By Alexis Levitt, Esq.

Yes, you can. And yes, being an executor—now called a personal representative—is definitely a lot of work. If you’ve hired an attorney, she will handle all the court documents, but there is still plenty of non-legal work for the personal representative to do.

Various tasks that a personal representative does include: go to the banks to close accounts; open an estate checking account; cancel health insurance; go through the decedent’s filing cabinets and desk to understand what accounts they have and where; meet with the attorney; read and review the court forms that the attorney prepares; clean out a house and handle the sale; turn off utilities, and more. The time can really add up.

As personal representative, keep a journal of your time spent. This could be a notebook you keep in your car, an excel spreadsheet on your computer… whatever method works for you. Jot down the date, the activity, and how long it took. Do this from the beginning, even if you are sure you don’t want to take payment from the estate. As the work mounts up and grinds on, you may change your mind.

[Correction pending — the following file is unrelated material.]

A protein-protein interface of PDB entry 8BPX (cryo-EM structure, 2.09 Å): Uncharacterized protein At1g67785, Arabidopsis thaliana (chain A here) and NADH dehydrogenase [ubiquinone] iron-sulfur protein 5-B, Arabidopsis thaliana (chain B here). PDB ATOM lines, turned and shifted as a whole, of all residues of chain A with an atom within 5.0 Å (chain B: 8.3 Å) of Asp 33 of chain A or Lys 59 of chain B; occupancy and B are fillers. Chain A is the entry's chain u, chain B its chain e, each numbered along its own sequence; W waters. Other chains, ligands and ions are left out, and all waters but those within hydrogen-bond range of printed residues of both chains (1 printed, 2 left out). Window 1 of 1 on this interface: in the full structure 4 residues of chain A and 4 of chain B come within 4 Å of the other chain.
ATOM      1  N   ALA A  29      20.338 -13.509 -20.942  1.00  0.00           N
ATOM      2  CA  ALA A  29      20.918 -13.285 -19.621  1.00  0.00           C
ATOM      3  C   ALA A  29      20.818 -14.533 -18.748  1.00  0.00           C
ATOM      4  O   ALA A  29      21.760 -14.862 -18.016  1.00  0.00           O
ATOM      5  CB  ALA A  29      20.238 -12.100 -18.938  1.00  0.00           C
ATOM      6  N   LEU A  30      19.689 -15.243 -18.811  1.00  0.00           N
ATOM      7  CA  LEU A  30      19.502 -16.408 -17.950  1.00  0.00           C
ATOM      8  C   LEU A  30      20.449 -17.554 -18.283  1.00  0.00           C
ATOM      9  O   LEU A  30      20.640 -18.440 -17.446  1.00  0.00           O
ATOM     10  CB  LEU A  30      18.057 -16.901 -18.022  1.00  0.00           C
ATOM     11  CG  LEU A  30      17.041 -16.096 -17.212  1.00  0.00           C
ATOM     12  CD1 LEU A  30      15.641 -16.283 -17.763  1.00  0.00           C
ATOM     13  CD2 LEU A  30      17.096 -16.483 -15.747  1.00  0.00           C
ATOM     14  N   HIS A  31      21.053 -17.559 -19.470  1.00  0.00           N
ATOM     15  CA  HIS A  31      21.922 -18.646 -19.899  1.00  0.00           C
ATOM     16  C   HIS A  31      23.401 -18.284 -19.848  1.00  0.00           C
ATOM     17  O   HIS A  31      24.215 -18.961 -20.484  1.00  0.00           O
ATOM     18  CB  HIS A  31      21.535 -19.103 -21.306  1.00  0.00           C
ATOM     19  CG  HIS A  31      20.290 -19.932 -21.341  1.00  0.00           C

How much can you charge? Typically, $35-$50 per hour for “legwork.” If you happen to be using your profession to benefit the estate (ex., if you are also the CPA handling the tax returns), then you can charge your professional rate for that particular activity.

Remember that your lawyer’s office can handle many of the non-legal tasks for you (ex., communicating with banks) or can make recommendations to other professionals (ex., house cleanouts). That will end up costing the estate more, of course, but do keep it in mind as an option if you don’t have time for these tasks, are wearing thin, or feel like you are losing your mind.

Bottom line? Being a personal representative is a lot of work. Keep a record of your time spent, even if you start out not planning to charge the estate. And if you’d like some help, ask your lawyer what parts she and her staff can take on and for referrals to other professionals.

About the Author: Alexis Levitt practices elder law, special needs planning, estate planning, and veteran’s benefits. She sits on the board of the Massachusetts chapter of the National Academy of Elder Law Attorneys and represents it on the Massachusetts Coalition for Serious Illness Care. Alexis also sat on the board of the Norwell Council on Aging. Her office is in Norwell. You can reach her at (781) 740-7269 or visit her website and blog for more information at